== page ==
land was supposed to be a bonus to us but we now importing food… food for thought?

      1. Ngatidyei Tose

        ZvemuZimbabwe zvakatooma. Zvese ndezve force. We were all forced to fuel our cars with Rottenbach’s ethanol and they were hiding behind the mantra ” we will save a lot of foreign currency” and “it will be cheaper for the consumers” but I am yet to meet a single consumer who has benefited.

  2. Observer

    I hope some government operators are not expecting to ride on private player’s infrastructure for free!! otherwise it could wind up being a great disservice to general consumers.

  3. richard

    Read the draft regulations before you accuse gvt operators. U find someone commenting from an uninformed point of view yet Techzim has provided a link to download the regulations

    1. Wrestler

      its called ‘he internet’
      (1) You don’t need to be an authority to comment.
      (2) You also don’t have to respond to every comment.
      You wouldn’t survive 1hour on twitter dude. keep calm and move on

      1. Evans

        It looks like its who who is responding every comment!

  4. Vusa

    If Telecel & Netone were battling to pay exonerated owed interconnect dues I wonder if they will be able to pay for infrastructure sharing.

    1. Anonymous

      telecel pays interconnect fees. they do not owe anyone. wat they owe is the license fees which they are paying in terms.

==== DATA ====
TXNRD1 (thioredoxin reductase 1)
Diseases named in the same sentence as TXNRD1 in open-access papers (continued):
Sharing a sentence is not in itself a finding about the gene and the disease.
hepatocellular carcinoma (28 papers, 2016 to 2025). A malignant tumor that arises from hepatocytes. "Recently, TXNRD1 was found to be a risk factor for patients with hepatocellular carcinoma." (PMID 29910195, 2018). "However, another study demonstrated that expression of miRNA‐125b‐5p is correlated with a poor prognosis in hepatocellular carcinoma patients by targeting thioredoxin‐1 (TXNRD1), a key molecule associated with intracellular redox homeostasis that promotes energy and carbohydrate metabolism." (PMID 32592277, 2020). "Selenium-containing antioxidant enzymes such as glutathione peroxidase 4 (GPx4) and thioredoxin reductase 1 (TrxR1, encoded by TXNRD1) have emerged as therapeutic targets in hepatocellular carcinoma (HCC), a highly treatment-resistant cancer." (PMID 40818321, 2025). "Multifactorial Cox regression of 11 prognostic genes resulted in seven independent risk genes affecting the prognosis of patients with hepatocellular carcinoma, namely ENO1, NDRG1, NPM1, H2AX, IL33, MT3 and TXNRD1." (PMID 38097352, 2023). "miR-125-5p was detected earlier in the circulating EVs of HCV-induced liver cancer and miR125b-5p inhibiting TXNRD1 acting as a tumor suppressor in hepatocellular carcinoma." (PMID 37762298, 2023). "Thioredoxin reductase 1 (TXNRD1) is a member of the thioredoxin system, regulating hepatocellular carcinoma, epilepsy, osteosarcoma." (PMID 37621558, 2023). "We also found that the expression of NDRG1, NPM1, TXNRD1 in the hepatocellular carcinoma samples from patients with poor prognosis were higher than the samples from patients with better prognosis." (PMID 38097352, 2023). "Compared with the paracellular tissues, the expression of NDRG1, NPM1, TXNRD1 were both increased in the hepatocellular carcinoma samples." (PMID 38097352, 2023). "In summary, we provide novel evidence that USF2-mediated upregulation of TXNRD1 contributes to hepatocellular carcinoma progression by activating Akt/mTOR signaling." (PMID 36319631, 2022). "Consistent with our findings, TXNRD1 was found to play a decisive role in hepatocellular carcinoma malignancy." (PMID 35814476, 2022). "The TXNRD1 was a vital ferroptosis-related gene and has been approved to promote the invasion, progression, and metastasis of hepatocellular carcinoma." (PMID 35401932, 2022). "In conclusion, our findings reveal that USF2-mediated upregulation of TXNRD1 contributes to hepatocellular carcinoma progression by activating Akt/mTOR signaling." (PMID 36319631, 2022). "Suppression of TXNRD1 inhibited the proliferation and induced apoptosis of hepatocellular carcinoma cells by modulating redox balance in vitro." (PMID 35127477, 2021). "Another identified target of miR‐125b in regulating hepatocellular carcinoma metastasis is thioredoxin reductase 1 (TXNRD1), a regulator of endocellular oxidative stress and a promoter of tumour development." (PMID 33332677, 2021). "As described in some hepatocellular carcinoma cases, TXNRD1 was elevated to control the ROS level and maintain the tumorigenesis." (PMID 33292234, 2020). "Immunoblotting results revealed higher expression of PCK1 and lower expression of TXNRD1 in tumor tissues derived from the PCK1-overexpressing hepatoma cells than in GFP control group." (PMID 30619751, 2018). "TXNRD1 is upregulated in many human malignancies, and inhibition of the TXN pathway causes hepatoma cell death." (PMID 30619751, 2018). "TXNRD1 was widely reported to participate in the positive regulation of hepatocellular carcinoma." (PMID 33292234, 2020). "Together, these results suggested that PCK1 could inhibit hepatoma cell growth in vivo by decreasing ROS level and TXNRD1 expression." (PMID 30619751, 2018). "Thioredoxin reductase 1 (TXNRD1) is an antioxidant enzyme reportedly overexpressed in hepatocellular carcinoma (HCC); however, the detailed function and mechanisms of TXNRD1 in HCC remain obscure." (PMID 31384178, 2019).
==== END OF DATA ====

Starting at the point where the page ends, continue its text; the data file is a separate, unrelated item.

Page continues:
2. Diggy

      3. You don’t follow source links. Unless it’s an image link on Reddit!

  5. Anonymous

    just by saying infrastructure sharing is compulsory i see liquid and econet being disadvantaged. Liquid has so many free fibre cores and econet has loads of tower spaces…..no wonder why they pulled out of the debate.
    Lets wait to hear from Beatrice and Nyambirai. Thats where we are headed.

    1. chituta

      I would say that depends on what you define as disadvante. The way I see it, there are two considerations for an investor:
      1. Recoup your investment i.e. get back your capital invested in infrastructure. It seems from the proposal regulations those who access infrastructure will pay for it. Someone on this article also pointed out that Econet and Liquid are not utilising all the capacity on their infrastructure. Sharing then allows them to recoup their investment in a shorter period of time.
      2. Creating an unassailable monopoly position which would allow them to extort economic rents from their customers. Whilst this would maximise their return, the economy will suffer. Its better to have a more competitive playing field than a monopolised one. To forestall potential objections, having a competitive market does not deter innovation or entrepreneurship, it actually fosters it.

  6. Anonymous

    their first legal point of argument will be that the 137million dollar license they hold does not mention infrastructure sharing as compulsory

    1. cool

      u r ryt, econet can still win this matter in courts. lets pray 4 them to settle down their differences. as some1 mentioned above liquid has many free fibre cores in idle state. and i believe tht this guys failed to agree for two possible reasons either econet & liquid r being greedy by asking a hefty sharing fee tht disadvantgz their competitors or potraz failed to create a solution for privious interconnection fees and to giv the provider some muscle powers to disconnect thoz who will fail to settle their infrasharing rentals in future

    2. loya

      Dont forget kuti mitemo yedu inochinjwa madiro. Zvoswera zva sainwa into law na commander in chief.